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jstavrin

Loopwheeled/Vintage T-Shirts

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Posted (edited)

@JDelage
That’s probably a sweatshirt-type of knit - loopback or terry cloth/French terry.

the machines for those types of knits go back in time as well, but the resulting materials are not as simple as standard t-shirt jerseys and require 2- to 3-yarn/thread systems.

Edited by Foxy2

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@Foxy2 - I'm sure you're right. The fabric feel is very different from both jersey and terry. It's very dry, dense, with little or no give. I should take a magnifier glass to mine to see...

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Posted (edited)
22 hours ago, JDelage said:

@Foxy2 - I'm sure you're right. The fabric feel is very different from both jersey and terry. It's very dry, dense, with little or no give. I should take a magnifier glass to mine to see...

That could be an indication for a warp knit (flatbed or cylinder) or something even more exotic and old like a Raschel machine...

edit:

SDA’s webpage says it’s done in Wakayama on those loopwheel machines, which means it should be the standard loopback sweater knit.

Edited by Foxy2

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I have a Rachel knit from Arpenteur. Thinking of dyeing it indigo...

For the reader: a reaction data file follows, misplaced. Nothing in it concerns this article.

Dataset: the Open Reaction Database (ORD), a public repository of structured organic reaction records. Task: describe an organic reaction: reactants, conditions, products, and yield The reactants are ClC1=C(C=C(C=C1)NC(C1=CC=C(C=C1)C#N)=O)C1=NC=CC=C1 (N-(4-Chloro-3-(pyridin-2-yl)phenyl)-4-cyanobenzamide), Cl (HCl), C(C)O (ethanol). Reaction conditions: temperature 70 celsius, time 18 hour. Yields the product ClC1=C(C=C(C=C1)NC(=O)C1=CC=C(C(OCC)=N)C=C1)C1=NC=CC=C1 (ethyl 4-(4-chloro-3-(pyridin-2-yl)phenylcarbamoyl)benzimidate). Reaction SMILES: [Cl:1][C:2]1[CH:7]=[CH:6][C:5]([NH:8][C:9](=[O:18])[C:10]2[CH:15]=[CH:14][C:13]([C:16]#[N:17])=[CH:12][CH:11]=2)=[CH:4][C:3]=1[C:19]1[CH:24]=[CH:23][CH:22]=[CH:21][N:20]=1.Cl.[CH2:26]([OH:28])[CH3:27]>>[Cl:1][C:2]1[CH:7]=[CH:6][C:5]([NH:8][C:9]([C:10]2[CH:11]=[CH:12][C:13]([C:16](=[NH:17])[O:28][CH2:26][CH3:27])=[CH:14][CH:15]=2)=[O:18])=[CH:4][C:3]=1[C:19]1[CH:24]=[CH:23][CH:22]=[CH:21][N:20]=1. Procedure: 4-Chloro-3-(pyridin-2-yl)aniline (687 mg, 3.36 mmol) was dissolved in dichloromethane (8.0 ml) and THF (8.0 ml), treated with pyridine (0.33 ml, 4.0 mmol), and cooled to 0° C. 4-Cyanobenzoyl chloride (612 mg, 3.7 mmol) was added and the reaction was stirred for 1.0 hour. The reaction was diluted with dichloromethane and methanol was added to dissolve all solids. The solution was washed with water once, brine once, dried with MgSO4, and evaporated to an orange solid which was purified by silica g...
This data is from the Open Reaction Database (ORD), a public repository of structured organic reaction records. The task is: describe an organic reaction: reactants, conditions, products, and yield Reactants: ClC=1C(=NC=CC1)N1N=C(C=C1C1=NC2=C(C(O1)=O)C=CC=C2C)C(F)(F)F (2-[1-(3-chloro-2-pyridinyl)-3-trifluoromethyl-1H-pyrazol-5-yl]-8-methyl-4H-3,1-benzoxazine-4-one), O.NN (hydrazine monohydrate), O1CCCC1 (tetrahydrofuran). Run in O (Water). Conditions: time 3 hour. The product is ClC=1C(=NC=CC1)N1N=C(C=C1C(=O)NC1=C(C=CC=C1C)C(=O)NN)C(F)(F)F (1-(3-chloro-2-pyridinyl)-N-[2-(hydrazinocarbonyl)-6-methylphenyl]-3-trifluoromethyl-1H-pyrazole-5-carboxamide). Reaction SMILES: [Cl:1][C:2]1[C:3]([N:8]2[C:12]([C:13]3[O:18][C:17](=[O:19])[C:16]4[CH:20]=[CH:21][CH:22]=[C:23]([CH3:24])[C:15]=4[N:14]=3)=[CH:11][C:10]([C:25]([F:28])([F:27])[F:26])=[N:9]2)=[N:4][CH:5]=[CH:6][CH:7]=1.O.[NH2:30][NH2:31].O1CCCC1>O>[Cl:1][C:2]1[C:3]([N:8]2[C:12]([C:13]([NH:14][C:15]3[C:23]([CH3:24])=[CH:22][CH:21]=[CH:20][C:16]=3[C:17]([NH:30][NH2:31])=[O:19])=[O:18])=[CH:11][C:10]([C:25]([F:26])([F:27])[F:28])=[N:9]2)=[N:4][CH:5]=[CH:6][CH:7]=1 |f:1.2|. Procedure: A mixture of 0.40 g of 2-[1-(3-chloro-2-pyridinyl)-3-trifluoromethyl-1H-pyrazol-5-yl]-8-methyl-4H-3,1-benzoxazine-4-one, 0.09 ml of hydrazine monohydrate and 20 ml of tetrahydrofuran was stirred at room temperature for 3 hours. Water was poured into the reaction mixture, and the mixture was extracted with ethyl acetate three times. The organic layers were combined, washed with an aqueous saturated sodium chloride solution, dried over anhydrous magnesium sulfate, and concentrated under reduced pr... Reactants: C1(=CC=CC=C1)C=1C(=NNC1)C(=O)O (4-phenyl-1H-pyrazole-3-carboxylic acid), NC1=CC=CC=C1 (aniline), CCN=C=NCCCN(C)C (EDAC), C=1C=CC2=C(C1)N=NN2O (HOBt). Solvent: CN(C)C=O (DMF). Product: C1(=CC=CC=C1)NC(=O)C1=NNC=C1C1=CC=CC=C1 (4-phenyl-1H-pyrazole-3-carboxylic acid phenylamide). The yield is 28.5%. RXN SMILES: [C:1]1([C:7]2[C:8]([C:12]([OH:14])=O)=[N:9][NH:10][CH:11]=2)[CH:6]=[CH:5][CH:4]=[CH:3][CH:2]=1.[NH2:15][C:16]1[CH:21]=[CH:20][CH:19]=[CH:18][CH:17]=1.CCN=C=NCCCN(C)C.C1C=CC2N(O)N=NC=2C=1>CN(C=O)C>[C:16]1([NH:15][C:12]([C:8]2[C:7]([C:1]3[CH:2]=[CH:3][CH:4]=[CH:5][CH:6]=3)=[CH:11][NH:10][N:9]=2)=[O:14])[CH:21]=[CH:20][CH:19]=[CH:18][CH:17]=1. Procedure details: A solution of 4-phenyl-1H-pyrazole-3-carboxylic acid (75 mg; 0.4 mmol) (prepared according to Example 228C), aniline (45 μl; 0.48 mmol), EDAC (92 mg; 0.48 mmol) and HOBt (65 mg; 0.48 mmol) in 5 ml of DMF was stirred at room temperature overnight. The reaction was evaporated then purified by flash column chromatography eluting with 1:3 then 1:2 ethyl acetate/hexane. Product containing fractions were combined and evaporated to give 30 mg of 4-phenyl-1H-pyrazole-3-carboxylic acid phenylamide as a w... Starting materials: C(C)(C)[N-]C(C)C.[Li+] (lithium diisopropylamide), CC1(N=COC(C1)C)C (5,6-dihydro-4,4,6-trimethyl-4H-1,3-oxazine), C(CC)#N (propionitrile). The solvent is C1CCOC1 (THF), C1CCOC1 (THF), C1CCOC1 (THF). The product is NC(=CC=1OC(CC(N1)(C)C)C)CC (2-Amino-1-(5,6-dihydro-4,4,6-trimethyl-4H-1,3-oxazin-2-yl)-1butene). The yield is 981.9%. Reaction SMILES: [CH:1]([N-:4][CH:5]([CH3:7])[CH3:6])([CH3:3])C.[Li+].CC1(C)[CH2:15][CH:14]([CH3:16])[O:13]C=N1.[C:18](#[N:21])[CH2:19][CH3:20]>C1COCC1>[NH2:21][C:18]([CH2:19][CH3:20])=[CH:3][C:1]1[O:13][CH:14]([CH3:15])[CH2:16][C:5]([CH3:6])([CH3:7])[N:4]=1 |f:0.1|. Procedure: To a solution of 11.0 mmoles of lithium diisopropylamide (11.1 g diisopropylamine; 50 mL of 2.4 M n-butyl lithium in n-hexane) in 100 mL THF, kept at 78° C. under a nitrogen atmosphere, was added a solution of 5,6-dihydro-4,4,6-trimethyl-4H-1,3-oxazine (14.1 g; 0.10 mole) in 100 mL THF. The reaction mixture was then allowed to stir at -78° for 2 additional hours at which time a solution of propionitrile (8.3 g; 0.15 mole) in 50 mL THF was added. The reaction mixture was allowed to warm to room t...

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^ In his and the shops’ defence, it has been 7+ years…

Edited by julian-wolf

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A pet peeve of mine. I just read a description of a short boxy t-shirt as a 'traditional fit'. Where does this idea come from??? In every pre 1960, & likely pre 1970 photograph or movie example I have come across, t-shirts are worn tight & tucked in. So apparently vintage t-shirts were narrow & long, not short & boxy. Here's a photo of Tyrone Power in 1947 wearing a t-shirt that looks about two sizes too small & it's still long enough to be tucked in (Watch the movie, Nightmare Alley. It's good). So bearing all that in mind what's up with brands charging $100 for too short t-shirts? Is it a case of saving on cost by using less fabric? Opinions welcome...

.tyrone t-shirt.jpg

Edited by CSL

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